Random (but not really)

Thursday, May 9, 2019


Here’s a question for you: What is horror?

Specifically, horror in books.

What qualifies a story as horror? Is it a feeling it gives you? Is it the presence of monsters? Is it terrible things happening to characters?

I’ve always had an odd relationship with dark fantasy and horror. I’m fine with monsters and murder (though not with details about torture) but because of my hatred of horror movies, I’ve always avoided anything categorized as horror. I am easily started and HATE that feeling, so I’ve always associated horror with monsters jumping out from behind doors.

But I’m not necessarily sure what I’ve been avoiding is the thing that I hate so much.

I love Simon R. Green and Thieves’ World. Mike Carey’s Felix Castor and Paul Cornell’s Shadow Police series are full of demons and monsters. And I think the movies based on Sergei Lukyanenko’s Night Watch series were classified as horror.

On the other hand, one of the most distressing books I’ve read was Joyce Carol Oates “Blonde” which was the fictionalized story of Marilyn Monroe. And I’d rather stab myself in the thigh with a fork than ever read China Mieville’s Perdido Street Station ever again.

Are those horror? I found them both horrific and they both made me completely and utterly miserable.

I enjoyed “The Sandman” comics but really disliked “Preacher”.

So what is horror? Have I been missing things I might have liked because they fell under the umbrella or horror? Or have I mostly been avoiding things that would make me miserable?

2 Responses to “Horrific”

  1. Eric Says:

    It’s hard to answer without having a much more focused idea of what you find horrifying about horror. A fair amount of Stephen King, for instance, could just as easily be classified as “dark fantasy,” and what’s truly horrifying about a novel like The Shining (which would fall into the “true” horror category) isn’t the haunted hotel, it’s the alcoholism and domestic abuse.

    Joe Hill and Peter Straub are also writers who have written horror, whose works are considered horror, but who have written works that arguably owe more to Tolkien than Poe.

    All that being said, I’d hate to point you to something like Joe Hill’s N0S4A2, which I tend to think of as being essentially a fantasy quest novel with horrific trappings, and then have you hate me because of all the child endangerment, the substance abuse and mental health issues, the vampirism, the serial rapist/murderer, and/or monster children.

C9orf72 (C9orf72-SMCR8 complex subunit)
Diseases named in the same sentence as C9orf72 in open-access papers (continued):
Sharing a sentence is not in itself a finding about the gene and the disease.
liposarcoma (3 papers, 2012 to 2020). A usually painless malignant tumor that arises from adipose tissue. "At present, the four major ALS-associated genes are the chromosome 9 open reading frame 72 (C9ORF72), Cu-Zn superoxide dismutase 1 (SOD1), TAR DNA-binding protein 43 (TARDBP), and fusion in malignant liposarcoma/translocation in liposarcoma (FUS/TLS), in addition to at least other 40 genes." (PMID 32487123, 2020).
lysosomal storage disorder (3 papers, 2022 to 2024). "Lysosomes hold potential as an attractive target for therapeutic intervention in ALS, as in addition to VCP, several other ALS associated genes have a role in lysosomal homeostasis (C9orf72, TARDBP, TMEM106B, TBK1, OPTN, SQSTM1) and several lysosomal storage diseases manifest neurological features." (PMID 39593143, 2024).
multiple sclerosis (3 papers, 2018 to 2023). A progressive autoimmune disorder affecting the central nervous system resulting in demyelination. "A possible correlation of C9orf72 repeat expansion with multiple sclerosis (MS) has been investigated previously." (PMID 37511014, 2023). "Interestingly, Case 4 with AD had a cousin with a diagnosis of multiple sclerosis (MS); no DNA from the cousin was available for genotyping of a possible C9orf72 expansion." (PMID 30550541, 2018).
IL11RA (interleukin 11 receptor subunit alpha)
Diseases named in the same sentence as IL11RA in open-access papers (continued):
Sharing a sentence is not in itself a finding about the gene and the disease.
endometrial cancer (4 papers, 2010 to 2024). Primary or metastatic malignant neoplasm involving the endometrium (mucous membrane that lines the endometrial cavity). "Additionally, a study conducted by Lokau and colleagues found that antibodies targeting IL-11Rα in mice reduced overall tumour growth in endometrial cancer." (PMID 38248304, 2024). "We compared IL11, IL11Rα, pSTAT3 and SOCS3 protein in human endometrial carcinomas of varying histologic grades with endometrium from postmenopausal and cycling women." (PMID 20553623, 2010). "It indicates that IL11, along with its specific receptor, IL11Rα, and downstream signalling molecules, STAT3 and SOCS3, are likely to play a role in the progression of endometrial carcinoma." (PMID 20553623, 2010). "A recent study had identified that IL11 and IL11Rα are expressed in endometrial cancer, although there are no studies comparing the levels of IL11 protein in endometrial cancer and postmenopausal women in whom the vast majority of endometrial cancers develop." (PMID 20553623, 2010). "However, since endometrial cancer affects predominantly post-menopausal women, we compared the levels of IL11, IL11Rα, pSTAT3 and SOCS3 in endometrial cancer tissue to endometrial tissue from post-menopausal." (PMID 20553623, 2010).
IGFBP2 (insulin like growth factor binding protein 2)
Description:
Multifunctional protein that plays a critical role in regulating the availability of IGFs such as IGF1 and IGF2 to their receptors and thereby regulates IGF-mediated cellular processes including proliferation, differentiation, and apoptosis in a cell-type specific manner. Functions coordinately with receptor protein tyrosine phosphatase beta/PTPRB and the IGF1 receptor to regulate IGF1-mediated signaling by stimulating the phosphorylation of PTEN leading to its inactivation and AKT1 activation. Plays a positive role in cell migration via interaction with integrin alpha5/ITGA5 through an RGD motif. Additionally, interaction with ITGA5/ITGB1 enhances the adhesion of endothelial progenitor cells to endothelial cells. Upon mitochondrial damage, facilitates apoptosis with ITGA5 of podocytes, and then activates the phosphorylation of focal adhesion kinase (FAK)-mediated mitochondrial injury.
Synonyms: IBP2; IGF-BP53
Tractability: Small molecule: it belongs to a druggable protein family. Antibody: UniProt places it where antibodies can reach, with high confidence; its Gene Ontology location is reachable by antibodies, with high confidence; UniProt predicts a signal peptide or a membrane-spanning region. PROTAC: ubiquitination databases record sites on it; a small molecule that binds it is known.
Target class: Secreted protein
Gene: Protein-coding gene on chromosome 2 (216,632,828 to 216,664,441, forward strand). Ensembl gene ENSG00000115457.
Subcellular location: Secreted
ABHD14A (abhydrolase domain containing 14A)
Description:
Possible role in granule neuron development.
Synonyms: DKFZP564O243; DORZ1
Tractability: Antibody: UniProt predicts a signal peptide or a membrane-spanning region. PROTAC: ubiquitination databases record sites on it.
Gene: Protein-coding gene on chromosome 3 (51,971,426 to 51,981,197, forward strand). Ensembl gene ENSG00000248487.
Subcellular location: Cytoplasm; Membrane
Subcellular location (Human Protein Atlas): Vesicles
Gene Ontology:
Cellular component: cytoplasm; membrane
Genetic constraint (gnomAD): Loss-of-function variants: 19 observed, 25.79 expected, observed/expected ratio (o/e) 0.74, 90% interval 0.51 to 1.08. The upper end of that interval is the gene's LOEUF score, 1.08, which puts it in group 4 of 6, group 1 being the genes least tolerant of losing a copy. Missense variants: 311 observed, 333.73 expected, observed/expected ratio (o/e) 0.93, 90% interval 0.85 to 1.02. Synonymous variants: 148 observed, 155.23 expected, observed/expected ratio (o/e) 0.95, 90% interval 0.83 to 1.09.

One possible gateway into Hill that might give you an idea of whether you like his style or not might be the graphic novel series he did with Gabriel Rodriguez, Locke and Key.

    Another suggestion might be to start with somebody’s short stories, if they’ve written any, since that lets you put in a relatively small amount of personal investment.

    Related: try sampling some episodes of Pseudopod, the Escape Pod Family podcast for horror fiction?

    Dunno if any of that helps. Hope it does. But I should also probably caveat things by adding that while I consider myself a horror fan and it’s been the kind of thing I’ve tried writing off and on over the years, I have never really been that deeply embedded in that community and the list of authors I’ve only heard of (but never read) or haven’t even heard of is vastly longer than the genre authors I’ve read relatively deeply.

  2. Michelle Says:

    That’s very useful Eric!

    What I especially can’t stomach is abuse and bullying–I generally despise all those movies we were supposed to love as teens, because I hated seeing That One Character who was always bullied or said the stupid thing and laughed at. (shudder)

    FREX, take mysteries, if the author puts a child in danger, made you *feel* that child’s danger, and then kills the child–I’m done. Detailed descriptions of the torture of a victim are also something I can’t stand. I can clearly imagine how awful something is without you telling me about the pliers and the fingernails for an entire chapter.

    Vampires and monsters and werewolves are perfectly fine.

    I’m ok with detailed descriptions of what a monster looks like, with slavering jaws and spiny protuberances. I’m ok with said monster eating people, as long as we don’t go into lovingly detailed descriptions of the process.

    I’m the person who looks away when passing a wreck, so I don’t see anyone’s suffering.

    I think I might have Locke & Key… yes. My helpful review was “Good, but not to my liking” which is how I felt about “Watchmen.”

    I guess what I need most is a leavening of humor with whatever it is. Which is perhaps why I love Simon Green’s Nightside so much. I’ve always avoided Stephen King because I strongly associate him with being startled and scared, which I despise. (I’m the person who, if you talk to me when I didn’t hear you come into the room, will fall out of my chair because I’m so startled.)

    Mostly I suppose I despise suffering for the sake of suffering. I don’t mind death, and I don’t mind unexpected deaths that do nothing to further the plot (Hello argument you and I have had about Serenity!). I just don’t want people to suffer and having nothing come of it. Which is why perhaps I found “Blonde” so distressing. All the terrible things she had to go through to become secure, and in the end she dies alone and feeling unloved and suffering.

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